Toronto International Film Festival 2020
Short Cuts
Hannah Cheeseman

Succor

hannahcheesman.com

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Heartbroken after a bad breakup, Angie finds comfort in her best friend Abigail, who helps her sign up for a dating app. Angie’s new online suitor, however, is not what he seems.
 

Hi Hannah thank you for talking to TNC, how are you held up during these very strange times? 

Strangely! Ha. Actually, I’ve been fortunate in many ways, but there’s also been a lot afoot. I completed the entirety of the Succor post during lockdown, and was in development for my TV show Badger (in a wholly virtual writers room) and just two days ago wrapped on a feature shooting in Northern Ontario. But I also lost my father mid April, Easter Sunday in fact. So it’s been a lot, now that I look at all that. But to be honest, Succor has been a true joy. And a constant pleasure to be working on and continuing to think about, as it moves into festival time.

Has this time offered you any new creative inspiration?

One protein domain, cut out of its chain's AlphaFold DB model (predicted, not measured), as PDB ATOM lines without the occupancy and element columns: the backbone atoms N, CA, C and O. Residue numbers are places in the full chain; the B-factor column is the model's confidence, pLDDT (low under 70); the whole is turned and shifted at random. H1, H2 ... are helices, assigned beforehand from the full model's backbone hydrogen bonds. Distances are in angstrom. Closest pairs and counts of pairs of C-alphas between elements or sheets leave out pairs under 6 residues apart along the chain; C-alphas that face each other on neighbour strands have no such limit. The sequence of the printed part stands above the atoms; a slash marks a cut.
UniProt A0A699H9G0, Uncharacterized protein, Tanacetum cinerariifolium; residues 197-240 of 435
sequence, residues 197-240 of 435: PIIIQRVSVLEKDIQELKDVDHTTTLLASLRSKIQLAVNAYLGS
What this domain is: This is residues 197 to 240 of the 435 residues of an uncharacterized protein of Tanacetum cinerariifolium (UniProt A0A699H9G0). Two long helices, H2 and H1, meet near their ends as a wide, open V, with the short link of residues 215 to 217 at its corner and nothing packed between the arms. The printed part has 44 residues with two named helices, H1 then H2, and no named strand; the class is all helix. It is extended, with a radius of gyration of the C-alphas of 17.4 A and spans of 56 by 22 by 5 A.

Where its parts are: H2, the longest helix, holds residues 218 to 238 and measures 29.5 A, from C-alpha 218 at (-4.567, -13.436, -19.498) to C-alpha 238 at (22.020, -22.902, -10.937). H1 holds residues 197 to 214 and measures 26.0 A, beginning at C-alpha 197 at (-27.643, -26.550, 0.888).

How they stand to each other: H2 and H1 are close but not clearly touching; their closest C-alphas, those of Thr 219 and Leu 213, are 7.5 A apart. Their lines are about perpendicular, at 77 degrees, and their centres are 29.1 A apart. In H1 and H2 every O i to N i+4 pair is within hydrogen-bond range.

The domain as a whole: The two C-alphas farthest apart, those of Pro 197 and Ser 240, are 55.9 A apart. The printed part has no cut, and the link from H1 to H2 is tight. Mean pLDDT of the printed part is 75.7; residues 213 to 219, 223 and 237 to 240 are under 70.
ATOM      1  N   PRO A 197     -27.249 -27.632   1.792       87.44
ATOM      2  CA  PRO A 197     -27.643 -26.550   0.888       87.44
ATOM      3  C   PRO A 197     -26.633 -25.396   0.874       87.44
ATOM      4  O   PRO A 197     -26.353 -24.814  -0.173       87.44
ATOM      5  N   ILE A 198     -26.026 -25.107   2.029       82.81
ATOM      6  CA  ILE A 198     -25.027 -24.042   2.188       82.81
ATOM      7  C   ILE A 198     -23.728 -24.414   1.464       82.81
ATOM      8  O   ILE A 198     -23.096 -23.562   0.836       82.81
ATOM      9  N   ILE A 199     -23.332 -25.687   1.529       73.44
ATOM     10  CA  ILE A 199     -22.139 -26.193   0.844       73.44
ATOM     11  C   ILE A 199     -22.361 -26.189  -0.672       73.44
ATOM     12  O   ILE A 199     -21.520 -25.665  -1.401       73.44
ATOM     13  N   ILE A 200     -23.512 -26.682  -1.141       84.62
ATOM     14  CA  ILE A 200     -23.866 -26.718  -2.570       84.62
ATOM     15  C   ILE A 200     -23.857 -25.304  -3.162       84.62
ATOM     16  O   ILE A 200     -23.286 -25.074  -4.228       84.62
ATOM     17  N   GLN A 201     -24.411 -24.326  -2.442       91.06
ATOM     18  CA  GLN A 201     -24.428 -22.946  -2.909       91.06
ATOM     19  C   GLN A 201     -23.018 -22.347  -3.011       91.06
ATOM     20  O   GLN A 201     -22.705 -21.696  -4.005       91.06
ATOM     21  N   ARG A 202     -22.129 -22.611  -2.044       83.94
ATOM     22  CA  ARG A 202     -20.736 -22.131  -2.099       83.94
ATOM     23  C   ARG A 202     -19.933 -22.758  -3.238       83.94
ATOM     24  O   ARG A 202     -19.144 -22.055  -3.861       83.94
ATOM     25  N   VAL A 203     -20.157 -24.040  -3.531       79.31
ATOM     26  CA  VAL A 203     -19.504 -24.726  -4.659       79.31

Hm, maybe I answered that above haha. But yes. This time has certainly. The show I mentioned, Badger, is actually about my dad and sister and I — so losing him 3 days before we were to start working on the season 1 scripts was quite the timing. And therefore made the whole process tinged with emotion, but also a sort of catharsis — as the show is about the stroke he had 5 years ago, and my sister (Alex) and my subsequent experience being young caregivers to him. But also, this time has allowed me to do some really relaxed deep-diving into the Criterion library, and also showed me just how much I like my alone/solo time. I have been so relieved not to be living with the near-constant feeling of FOMO and “I should go do/see/speak to/network with…” inner dialogue that is a part of my life, outside the pandemic. That mindless time let me just dig into journaling, watching films, and some other internet endeavours that might be called wasting time… but also might be filling up ‘the well’ creatively.